NORTHEASTERN PENNSYLVANIA -- Terrified residents breathed a sigh of relief Friday after police arrested Eric Frein following a long manhunt in northeastern Pennsylvania -- and then held him at the same barracks where he allegedly ambushed state troopers last month.
Authorities spent nearly seven weeks hunting for Frein, 31, who is accused of killing one state trooper and wounding another outside the police barracks.
Marshals' discovery of Eric Frein outside a hangar at an abandoned eastern Pennsylvania airport came as part of a "routine sweep through the woods," and not as a result of a reported sighting, State Police Lt. Col. George Bivens told reporters Friday.
Shortly after authorities found him at an abandoned airport Thursday, they shackled him with handcuffs belonging to Cpl. Bryon Dickson, the state trooper he allegedly fatally shot on September 12.
The fugitive was then taken away in the slain officer's car.
"We just thought it was fitting," State Police Commissioner Frank Noonan said.
Spotted after weeks on the run
The self-styled survivalist evaded capture in a vast wooded area of northeastern Pennsylvania that officials said he knew extremely well.
But his luck ran out Thursday evening.
After countless hours of searching, a team of heavily armed federal marshals spotted him at the Birchwood-Pocono Airpark near Tannersville.
'Taken by surprise'
Officials had feared the lengthy manhunt could have culminated in a violent showdown with Frein, who they said had been carrying around a sniper rifle and a handgun during his weeks on the run.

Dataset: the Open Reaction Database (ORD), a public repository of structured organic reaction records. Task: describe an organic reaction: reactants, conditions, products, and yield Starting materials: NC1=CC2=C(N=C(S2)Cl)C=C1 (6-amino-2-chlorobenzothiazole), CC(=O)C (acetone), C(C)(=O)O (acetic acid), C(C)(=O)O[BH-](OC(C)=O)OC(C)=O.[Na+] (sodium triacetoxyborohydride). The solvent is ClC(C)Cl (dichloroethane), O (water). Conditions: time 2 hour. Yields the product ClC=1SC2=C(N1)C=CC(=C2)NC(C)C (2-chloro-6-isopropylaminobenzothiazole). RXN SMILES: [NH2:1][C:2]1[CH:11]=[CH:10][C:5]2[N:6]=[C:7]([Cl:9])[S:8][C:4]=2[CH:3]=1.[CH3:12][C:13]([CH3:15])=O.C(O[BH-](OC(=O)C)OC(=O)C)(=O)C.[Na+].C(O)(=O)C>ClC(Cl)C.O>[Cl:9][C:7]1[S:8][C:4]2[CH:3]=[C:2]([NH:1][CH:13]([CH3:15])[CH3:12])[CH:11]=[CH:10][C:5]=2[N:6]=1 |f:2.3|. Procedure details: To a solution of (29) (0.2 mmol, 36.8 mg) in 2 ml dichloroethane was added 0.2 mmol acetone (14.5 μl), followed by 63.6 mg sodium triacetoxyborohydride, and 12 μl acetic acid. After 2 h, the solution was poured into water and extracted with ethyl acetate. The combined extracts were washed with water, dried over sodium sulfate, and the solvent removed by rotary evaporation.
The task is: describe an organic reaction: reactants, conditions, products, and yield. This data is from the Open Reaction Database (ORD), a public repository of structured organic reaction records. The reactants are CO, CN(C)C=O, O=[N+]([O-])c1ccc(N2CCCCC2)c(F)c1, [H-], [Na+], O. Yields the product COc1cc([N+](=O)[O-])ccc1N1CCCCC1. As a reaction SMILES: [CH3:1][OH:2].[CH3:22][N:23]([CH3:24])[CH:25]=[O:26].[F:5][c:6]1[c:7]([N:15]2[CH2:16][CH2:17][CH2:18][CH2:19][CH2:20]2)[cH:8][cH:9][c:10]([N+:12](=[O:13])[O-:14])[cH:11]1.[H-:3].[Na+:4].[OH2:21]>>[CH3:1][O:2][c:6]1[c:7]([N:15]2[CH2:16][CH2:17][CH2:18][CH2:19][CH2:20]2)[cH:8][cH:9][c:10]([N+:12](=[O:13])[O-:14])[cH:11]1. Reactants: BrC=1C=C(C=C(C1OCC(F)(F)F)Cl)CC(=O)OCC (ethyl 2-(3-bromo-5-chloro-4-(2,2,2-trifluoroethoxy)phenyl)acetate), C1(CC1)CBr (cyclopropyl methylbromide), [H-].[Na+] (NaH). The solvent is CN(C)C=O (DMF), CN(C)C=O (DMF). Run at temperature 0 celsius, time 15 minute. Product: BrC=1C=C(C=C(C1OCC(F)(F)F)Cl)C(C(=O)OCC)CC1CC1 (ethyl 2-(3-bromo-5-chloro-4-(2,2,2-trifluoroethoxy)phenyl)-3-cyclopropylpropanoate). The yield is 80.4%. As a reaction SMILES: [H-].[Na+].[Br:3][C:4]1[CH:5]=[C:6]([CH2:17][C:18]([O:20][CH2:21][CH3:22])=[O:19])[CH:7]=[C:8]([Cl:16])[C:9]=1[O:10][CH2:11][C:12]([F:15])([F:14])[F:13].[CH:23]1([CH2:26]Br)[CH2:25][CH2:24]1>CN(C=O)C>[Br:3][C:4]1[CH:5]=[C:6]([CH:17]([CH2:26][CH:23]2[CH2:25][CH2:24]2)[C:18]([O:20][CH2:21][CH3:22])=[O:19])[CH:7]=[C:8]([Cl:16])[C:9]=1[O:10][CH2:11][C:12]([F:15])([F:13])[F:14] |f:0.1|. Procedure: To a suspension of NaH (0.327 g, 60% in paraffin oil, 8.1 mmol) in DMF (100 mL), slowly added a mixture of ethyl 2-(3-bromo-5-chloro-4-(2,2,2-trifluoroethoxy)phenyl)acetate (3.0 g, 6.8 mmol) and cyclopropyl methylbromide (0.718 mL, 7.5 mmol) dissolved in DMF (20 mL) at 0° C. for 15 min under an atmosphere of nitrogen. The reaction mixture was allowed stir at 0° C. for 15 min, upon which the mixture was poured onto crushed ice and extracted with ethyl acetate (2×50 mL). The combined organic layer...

But when the marshals found him in an open field away from the airport hangar, he was unarmed, authorities said.
"He was definitely taken by surprise," Noonan said.
Frein obeyed the marshals' order to get down on his hands and knees, and acknowledged his identity.
Prosecutors to seek death penalty
After weeks as a fugitive, Frein is now sitting in a cell in the Pennsylvania State Police barracks in Blooming Grove, the place where he allegedly ambushed Dickson and Trooper Alex T. Douglass.
Douglass, who was wounded, is getting better every day, authorities said.
Pike County District Attorney Raymond Tonkin told reporters that he intends to seek the death penalty against Frein.
"The families of Cpl. Dickson and Trooper Douglass, and the Pennsylvania State Police have suffered an unimaginable harm of unspeakable proportion," he said.
Frein has already been charged with committing multiple crimes, including first-degree murder, homicide of a law enforcement officer, attempted murder and possession of weapons of mass destruction, Tonkin said.
Pennsylvania Gov. Tom Corbett told a news conference that he wanted to assure the officers' families that "justice will be served."
Officials declined to disclose what comments Frein might have made following his arrest. His preliminary arraignment is scheduled for Friday morning.
'A real trial for the community'
The capture of Frein, who was on the FBI's list of its 10 Most Wanted fugitives, brings relief to residents of northeastern Pennsylvania -- and to the thousands of law enforcement officials involved in the search.
The hunt for him turned life upside down for people inside the search area. Before his arrest, helicopters buzzed overhead, and police seemed to be everywhere.